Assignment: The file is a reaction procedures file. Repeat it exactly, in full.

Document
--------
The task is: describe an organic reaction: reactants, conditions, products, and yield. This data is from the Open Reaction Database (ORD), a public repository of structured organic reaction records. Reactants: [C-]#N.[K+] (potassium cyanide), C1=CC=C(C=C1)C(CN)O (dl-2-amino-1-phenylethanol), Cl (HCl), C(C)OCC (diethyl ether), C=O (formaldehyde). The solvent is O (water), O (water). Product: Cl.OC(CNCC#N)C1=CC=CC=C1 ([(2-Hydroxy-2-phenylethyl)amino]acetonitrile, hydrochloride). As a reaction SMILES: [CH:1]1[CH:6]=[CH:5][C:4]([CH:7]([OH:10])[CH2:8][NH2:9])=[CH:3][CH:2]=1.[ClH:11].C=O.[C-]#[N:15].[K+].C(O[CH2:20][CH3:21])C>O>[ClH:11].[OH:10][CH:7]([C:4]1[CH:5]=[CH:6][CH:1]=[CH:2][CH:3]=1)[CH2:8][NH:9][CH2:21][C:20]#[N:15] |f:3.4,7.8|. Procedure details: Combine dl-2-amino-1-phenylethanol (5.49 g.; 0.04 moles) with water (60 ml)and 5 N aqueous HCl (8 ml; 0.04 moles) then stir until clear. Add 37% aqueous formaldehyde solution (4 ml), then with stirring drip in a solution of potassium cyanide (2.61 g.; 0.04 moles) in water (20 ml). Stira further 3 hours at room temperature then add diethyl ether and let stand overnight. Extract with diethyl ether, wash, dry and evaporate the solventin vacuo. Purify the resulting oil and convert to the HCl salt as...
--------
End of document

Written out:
The task is: describe an organic reaction: reactants, conditions, products, and yield. This data is from the Open Reaction Database (ORD), a public repository of structured organic reaction records. Reactants: [C-]#N.[K+] (potassium cyanide), C1=CC=C(C=C1)C(CN)O (dl-2-amino-1-phenylethanol), Cl (HCl), C(C)OCC (diethyl ether), C=O (formaldehyde). The solvent is O (water), O (water). Product: Cl.OC(CNCC#N)C1=CC=CC=C1 ([(2-Hydroxy-2-phenylethyl)amino]acetonitrile, hydrochloride). As a reaction SMILES: [CH:1]1[CH:6]=[CH:5][C:4]([CH:7]([OH:10])[CH2:8][NH2:9])=[CH:3][CH:2]=1.[ClH:11].C=O.[C-]#[N:15].[K+].C(O[CH2:20][CH3:21])C>O>[ClH:11].[OH:10][CH:7]([C:4]1[CH:5]=[CH:6][CH:1]=[CH:2][CH:3]=1)[CH2:8][NH:9][CH2:21][C:20]#[N:15] |f:3.4,7.8|. Procedure details: Combine dl-2-amino-1-phenylethanol (5.49 g.; 0.04 moles) with water (60 ml)and 5 N aqueous HCl (8 ml; 0.04 moles) then stir until clear. Add 37% aqueous formaldehyde solution (4 ml), then with stirring drip in a solution of potassium cyanide (2.61 g.; 0.04 moles) in water (20 ml). Stira further 3 hours at room temperature then add diethyl ether and let stand overnight. Extract with diethyl ether, wash, dry and evaporate the solventin vacuo. Purify the resulting oil and convert to the HCl salt as...